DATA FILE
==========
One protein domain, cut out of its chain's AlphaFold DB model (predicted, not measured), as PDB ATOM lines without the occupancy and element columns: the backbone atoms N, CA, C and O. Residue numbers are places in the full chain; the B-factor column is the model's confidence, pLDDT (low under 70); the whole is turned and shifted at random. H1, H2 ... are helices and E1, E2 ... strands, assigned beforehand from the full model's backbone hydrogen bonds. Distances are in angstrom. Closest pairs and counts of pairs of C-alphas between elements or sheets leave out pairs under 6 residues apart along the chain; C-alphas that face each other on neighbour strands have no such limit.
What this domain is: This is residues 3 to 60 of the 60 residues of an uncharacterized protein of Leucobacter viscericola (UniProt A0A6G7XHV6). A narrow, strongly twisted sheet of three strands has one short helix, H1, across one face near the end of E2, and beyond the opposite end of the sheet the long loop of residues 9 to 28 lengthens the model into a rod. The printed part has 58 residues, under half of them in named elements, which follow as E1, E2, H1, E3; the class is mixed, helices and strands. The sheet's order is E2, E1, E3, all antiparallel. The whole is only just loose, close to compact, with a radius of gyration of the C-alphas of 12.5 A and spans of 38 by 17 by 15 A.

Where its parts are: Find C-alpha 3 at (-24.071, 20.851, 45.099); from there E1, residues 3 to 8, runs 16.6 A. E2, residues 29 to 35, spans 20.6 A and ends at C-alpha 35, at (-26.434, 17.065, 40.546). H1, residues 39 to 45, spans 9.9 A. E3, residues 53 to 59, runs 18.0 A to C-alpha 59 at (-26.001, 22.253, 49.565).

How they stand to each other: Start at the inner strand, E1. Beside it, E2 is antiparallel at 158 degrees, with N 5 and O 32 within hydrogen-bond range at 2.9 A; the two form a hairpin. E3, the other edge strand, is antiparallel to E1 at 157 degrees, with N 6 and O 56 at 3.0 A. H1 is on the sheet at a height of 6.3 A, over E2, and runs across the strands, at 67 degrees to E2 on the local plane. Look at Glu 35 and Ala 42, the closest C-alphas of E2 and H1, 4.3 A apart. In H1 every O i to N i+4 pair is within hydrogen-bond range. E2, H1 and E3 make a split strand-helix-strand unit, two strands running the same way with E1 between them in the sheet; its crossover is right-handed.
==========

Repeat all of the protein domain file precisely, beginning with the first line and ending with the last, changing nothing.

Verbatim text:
One protein domain, cut out of its chain's AlphaFold DB model (predicted, not measured), as PDB ATOM lines without the occupancy and element columns: the backbone atoms N, CA, C and O. Residue numbers are places in the full chain; the B-factor column is the model's confidence, pLDDT (low under 70); the whole is turned and shifted at random. H1, H2 ... are helices and E1, E2 ... strands, assigned beforehand from the full model's backbone hydrogen bonds. Distances are in angstrom. Closest pairs and counts of pairs of C-alphas between elements or sheets leave out pairs under 6 residues apart along the chain; C-alphas that face each other on neighbour strands have no such limit.
What this domain is: This is residues 3 to 60 of the 60 residues of an uncharacterized protein of Leucobacter viscericola (UniProt A0A6G7XHV6). A narrow, strongly twisted sheet of three strands has one short helix, H1, across one face near the end of E2, and beyond the opposite end of the sheet the long loop of residues 9 to 28 lengthens the model into a rod. The printed part has 58 residues, under half of them in named elements, which follow as E1, E2, H1, E3; the class is mixed, helices and strands. The sheet's order is E2, E1, E3, all antiparallel. The whole is only just loose, close to compact, with a radius of gyration of the C-alphas of 12.5 A and spans of 38 by 17 by 15 A.

Where its parts are: Find C-alpha 3 at (-24.071, 20.851, 45.099); from there E1, residues 3 to 8, runs 16.6 A. E2, residues 29 to 35, spans 20.6 A and ends at C-alpha 35, at (-26.434, 17.065, 40.546). H1, residues 39 to 45, spans 9.9 A. E3, residues 53 to 59, runs 18.0 A to C-alpha 59 at (-26.001, 22.253, 49.565).

How they stand to each other: Start at the inner strand, E1. Beside it, E2 is antiparallel at 158 degrees, with N 5 and O 32 within hydrogen-bond range at 2.9 A; the two form a hairpin. E3, the other edge strand, is antiparallel to E1 at 157 degrees, with N 6 and O 56 at 3.0 A. H1 is on the sheet at a height of 6.3 A, over E2, and runs across the strands, at 67 degrees to E2 on the local plane. Look at Glu 35 and Ala 42, the closest C-alphas of E2 and H1, 4.3 A apart. In H1 every O i to N i+4 pair is within hydrogen-bond range. E2, H1 and E3 make a split strand-helix-strand unit, two strands running the same way with E1 between them in the sheet; its crossover is right-handed.